eka 'dhyayam to yo nityam pathate bhakti samyutah rudra lokam avapnoti gano bhutva vasec ciram
13. That person who reads one chapter with great devotion attains to the world of Rudra and, having become an attendant of lord Siva, lives there for many years.
adhyayam sloka padam va nityam yah pathate narah sa yati naratam yavan manvantaram vasundhare
14. If one reads a quarter of a chapter or even part of a verse daily, he, O Earth, retains a human body till the end of a world-cycle.
gitayah sloka dasakam sapta panca catustayam dvau trin ekaih tad ardham va slokanam yah pathen narah candra lokam avapnotii varsanam ayutam dhruvam gita patha samayukto mrtomanusatam vrajet
15,16. He who repeats ten, seven, five, four, three, two verses or even one or half a verse, attains the region of the moon and lives there for ten thousand years. Accustomed to the daily study of the Gita, the dying man comes back to life again as a human being.
gita 'bhyasam punah krtva labhate muktim uttamam gite 'ty uccara samyukto mriyamano gatim labhet
17. By repeated study of the Gita he attains liberation. Uttering 'Gita' at the time of death, one attains liberation.
gita 'rtha sravana 'sakto maha papa yuto 'pi va vaikuntham samavapnoti visnuna saha modate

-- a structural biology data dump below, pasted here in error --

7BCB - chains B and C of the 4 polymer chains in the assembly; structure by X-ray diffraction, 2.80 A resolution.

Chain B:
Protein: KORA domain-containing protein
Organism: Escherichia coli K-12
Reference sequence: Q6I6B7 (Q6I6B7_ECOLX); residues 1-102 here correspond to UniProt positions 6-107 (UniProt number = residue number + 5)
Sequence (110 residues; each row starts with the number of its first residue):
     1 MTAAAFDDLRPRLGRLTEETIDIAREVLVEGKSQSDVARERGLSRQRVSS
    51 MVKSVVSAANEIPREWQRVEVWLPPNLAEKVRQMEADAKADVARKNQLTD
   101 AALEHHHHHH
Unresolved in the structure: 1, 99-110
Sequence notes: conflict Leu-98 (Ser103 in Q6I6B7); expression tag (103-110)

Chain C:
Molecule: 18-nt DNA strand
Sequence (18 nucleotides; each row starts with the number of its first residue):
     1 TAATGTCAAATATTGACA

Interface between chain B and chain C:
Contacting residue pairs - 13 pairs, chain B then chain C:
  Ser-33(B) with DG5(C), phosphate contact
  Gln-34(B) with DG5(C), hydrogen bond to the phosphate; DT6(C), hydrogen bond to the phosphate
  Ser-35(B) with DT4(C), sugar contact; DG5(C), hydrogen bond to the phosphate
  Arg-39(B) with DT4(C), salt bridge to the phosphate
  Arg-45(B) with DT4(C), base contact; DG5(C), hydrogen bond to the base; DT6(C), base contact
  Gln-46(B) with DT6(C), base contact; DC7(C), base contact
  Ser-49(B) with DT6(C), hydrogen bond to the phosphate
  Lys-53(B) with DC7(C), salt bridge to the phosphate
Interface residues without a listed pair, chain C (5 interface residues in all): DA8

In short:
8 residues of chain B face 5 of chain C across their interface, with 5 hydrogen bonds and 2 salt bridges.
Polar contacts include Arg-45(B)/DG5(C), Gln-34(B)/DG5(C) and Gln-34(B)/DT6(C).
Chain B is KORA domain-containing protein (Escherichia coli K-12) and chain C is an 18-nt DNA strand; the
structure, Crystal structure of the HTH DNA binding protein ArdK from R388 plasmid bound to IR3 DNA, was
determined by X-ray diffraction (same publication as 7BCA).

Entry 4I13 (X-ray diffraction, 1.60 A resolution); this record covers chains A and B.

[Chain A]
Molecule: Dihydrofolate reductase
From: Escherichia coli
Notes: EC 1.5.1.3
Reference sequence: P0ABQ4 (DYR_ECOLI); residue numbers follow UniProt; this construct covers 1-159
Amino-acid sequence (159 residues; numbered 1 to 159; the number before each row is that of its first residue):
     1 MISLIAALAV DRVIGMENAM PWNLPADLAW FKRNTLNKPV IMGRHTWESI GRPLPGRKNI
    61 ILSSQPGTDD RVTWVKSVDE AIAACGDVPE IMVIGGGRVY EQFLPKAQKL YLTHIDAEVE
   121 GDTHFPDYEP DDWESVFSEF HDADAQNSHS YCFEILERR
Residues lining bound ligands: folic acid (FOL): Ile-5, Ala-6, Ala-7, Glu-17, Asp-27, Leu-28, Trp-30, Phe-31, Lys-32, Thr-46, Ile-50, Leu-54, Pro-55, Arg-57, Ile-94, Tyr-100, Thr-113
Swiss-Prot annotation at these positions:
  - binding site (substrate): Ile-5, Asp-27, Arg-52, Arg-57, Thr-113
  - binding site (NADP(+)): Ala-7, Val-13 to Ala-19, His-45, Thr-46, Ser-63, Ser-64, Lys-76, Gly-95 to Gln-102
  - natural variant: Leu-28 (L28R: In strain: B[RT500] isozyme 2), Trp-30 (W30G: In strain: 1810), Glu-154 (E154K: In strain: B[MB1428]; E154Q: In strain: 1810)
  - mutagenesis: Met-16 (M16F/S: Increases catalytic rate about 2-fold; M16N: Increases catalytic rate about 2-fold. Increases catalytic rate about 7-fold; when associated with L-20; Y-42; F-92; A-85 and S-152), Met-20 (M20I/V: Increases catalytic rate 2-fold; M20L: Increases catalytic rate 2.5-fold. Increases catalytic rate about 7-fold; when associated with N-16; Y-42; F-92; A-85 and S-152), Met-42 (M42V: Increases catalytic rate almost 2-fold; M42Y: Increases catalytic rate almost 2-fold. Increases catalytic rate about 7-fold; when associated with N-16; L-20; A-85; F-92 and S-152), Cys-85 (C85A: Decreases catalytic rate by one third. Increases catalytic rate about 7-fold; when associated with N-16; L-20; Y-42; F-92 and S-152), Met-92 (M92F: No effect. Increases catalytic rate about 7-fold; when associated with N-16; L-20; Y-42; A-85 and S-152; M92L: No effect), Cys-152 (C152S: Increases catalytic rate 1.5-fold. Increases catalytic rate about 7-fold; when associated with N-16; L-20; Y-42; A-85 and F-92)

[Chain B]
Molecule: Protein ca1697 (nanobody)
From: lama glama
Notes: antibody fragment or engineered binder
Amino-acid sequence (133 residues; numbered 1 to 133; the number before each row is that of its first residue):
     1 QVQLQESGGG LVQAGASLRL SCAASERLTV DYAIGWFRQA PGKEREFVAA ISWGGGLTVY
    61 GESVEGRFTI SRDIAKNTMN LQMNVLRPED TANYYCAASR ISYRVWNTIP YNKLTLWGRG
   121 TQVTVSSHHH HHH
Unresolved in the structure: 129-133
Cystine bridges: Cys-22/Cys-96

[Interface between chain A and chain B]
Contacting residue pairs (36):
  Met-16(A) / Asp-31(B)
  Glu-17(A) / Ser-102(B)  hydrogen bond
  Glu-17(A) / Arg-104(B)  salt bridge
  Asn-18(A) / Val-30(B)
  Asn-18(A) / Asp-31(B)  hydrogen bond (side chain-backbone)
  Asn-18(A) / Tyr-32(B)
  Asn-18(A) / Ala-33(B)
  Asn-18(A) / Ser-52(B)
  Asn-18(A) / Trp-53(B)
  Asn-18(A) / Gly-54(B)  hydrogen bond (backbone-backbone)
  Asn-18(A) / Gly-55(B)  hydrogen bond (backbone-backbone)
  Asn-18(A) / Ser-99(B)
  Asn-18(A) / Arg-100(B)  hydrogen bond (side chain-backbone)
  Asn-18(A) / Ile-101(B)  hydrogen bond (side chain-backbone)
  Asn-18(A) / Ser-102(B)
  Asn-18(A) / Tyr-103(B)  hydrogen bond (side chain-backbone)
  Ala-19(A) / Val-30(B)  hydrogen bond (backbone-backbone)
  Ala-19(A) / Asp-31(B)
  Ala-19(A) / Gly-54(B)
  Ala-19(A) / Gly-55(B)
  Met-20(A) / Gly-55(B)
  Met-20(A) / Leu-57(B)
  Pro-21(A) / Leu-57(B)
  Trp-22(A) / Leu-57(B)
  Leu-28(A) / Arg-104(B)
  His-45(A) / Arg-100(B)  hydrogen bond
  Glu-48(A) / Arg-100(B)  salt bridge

18. Though full of sins, one who is ever intent on hearing the meaning of the Gita, goes to the kingdom of God and rejoices with lord Visnu.
gita 'rtham dhyayate nityam krtva karmani bhurisah jivanmuktah sa vijneyo deha 'nte paramam padam
19. He who meditates on the meaning of the Glita, having performed a lot of good actions, attains the supreme goal after death. Such a man should be known as a jivanmukta (sage liberated while living).
gitam asritya bahavo bhubhujo janaka 'dayah nirdhuta kalmasa loke gita yatah paratn padam
20. In this world, taking refuge in the Gita, many kings like Janaka and others have reached the highest state or goal, purified of all sins.
gitayah pathanam krtva mahatmyam naiva yah pathet vrtha patho bhavet tasya srama eva by udahrtah
21. He who fails to read this Glory of the Gita after having read the Gita, loses the benefit thereby, and the effort alone remains.
etan mahatmya sahyuktam gita 'bhyasam karoti yah sa tat phalam avapnoti durlabharn gatim apnuyat
22. One who studies the Gita, together with this Glory of the Gita, attains the fruits mentioned above and reaches the state which is otherwise very difficult to attain.
suta uvaca mahatmyam etad gitaya maya proktam sanatanatn gitante ca pathed yas to yad uktam tat phalarnlabhet